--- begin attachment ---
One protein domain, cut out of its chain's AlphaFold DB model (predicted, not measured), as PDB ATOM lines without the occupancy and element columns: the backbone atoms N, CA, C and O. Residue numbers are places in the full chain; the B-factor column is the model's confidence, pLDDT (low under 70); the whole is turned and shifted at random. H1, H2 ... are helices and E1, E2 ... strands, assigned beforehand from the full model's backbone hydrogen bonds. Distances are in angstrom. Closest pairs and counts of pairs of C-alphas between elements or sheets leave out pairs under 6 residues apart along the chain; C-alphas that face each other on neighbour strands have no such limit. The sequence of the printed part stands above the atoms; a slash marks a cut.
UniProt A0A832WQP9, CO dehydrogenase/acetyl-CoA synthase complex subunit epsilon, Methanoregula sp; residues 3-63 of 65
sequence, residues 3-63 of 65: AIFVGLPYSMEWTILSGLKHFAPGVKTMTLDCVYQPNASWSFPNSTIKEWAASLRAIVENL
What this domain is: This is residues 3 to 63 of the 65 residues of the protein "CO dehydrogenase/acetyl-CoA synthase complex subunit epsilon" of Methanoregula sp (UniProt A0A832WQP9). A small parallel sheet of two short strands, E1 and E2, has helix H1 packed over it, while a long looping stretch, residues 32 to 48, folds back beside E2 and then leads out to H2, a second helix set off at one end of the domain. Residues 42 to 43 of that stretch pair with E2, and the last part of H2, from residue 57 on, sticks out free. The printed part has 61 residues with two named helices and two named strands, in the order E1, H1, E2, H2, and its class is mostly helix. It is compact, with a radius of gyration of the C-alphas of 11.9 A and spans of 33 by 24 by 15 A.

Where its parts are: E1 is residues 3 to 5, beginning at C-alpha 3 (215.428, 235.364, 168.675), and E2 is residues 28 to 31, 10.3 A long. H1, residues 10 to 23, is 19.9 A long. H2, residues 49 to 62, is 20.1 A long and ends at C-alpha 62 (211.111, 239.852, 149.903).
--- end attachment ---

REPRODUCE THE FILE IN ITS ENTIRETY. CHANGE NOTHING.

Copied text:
One protein domain, cut out of its chain's AlphaFold DB model (predicted, not measured), as PDB ATOM lines without the occupancy and element columns: the backbone atoms N, CA, C and O. Residue numbers are places in the full chain; the B-factor column is the model's confidence, pLDDT (low under 70); the whole is turned and shifted at random. H1, H2 ... are helices and E1, E2 ... strands, assigned beforehand from the full model's backbone hydrogen bonds. Distances are in angstrom. Closest pairs and counts of pairs of C-alphas between elements or sheets leave out pairs under 6 residues apart along the chain; C-alphas that face each other on neighbour strands have no such limit. The sequence of the printed part stands above the atoms; a slash marks a cut.
UniProt A0A832WQP9, CO dehydrogenase/acetyl-CoA synthase complex subunit epsilon, Methanoregula sp; residues 3-63 of 65
sequence, residues 3-63 of 65: AIFVGLPYSMEWTILSGLKHFAPGVKTMTLDCVYQPNASWSFPNSTIKEWAASLRAIVENL
What this domain is: This is residues 3 to 63 of the 65 residues of the protein "CO dehydrogenase/acetyl-CoA synthase complex subunit epsilon" of Methanoregula sp (UniProt A0A832WQP9). A small parallel sheet of two short strands, E1 and E2, has helix H1 packed over it, while a long looping stretch, residues 32 to 48, folds back beside E2 and then leads out to H2, a second helix set off at one end of the domain. Residues 42 to 43 of that stretch pair with E2, and the last part of H2, from residue 57 on, sticks out free. The printed part has 61 residues with two named helices and two named strands, in the order E1, H1, E2, H2, and its class is mostly helix. It is compact, with a radius of gyration of the C-alphas of 11.9 A and spans of 33 by 24 by 15 A.

Where its parts are: E1 is residues 3 to 5, beginning at C-alpha 3 (215.428, 235.364, 168.675), and E2 is residues 28 to 31, 10.3 A long. H1, residues 10 to 23, is 19.9 A long. H2, residues 49 to 62, is 20.1 A long and ends at C-alpha 62 (211.111, 239.852, 149.903).